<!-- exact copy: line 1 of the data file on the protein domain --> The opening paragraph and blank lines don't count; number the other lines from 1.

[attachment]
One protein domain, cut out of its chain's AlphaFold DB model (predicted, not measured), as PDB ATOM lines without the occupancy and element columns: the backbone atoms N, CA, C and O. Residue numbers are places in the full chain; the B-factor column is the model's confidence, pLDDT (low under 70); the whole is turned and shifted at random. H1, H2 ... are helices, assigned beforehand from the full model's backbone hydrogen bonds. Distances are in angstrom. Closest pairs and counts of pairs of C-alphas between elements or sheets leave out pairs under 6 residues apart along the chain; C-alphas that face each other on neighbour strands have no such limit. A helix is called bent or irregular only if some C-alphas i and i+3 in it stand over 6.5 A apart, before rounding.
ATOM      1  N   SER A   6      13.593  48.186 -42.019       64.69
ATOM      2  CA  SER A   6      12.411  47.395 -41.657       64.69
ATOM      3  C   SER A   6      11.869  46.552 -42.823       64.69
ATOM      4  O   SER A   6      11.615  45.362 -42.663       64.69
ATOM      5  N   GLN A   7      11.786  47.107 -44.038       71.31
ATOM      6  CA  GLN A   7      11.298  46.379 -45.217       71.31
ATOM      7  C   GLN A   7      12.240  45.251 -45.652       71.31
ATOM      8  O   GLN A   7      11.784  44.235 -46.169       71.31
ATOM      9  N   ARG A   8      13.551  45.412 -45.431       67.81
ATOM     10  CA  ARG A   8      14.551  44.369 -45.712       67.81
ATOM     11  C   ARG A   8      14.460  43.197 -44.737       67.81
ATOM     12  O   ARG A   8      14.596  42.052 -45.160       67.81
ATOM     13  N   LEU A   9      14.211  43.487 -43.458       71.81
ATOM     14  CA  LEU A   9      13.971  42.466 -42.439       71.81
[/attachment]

ATOM      1  N   SER A   6      13.593  48.186 -42.019       64.69